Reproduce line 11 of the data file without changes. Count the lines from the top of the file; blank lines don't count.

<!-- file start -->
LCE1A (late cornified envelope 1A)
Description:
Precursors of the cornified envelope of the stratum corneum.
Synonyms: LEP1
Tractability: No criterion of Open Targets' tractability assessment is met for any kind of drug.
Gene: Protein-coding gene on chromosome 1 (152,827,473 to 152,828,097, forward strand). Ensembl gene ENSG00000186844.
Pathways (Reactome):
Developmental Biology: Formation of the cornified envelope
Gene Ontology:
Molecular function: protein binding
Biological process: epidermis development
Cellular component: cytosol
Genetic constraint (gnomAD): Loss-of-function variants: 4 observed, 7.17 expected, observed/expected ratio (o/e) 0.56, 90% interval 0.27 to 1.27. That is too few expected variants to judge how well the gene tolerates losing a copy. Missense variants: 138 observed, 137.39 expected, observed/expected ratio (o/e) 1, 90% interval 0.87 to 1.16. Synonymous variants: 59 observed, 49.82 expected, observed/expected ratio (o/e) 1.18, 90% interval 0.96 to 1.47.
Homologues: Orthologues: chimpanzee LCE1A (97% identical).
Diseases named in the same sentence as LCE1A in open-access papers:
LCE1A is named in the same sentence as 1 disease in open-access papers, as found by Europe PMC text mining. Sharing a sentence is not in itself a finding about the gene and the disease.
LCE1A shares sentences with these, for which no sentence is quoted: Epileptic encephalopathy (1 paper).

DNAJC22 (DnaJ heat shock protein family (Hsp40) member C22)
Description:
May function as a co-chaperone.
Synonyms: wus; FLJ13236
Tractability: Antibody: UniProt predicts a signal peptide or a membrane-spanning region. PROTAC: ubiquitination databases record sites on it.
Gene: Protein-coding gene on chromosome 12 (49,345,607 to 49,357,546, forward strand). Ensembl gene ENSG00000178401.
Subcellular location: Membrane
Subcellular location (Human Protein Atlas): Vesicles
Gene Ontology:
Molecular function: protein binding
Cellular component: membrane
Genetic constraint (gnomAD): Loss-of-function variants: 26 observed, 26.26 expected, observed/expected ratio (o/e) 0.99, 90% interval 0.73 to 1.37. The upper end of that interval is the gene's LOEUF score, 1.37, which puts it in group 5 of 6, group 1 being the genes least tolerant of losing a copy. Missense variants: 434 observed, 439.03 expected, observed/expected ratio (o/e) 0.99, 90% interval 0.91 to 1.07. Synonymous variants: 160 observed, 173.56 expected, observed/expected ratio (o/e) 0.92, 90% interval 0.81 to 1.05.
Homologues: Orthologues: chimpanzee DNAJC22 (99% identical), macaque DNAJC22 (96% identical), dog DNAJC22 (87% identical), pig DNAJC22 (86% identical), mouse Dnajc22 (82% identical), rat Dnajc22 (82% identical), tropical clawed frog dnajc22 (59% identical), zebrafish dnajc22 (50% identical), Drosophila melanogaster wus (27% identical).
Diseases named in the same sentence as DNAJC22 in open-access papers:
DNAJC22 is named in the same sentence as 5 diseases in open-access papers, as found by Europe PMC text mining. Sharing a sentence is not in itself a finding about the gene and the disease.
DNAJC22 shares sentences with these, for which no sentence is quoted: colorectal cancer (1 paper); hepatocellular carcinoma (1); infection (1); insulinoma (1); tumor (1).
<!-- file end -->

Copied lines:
Biological process: epidermis development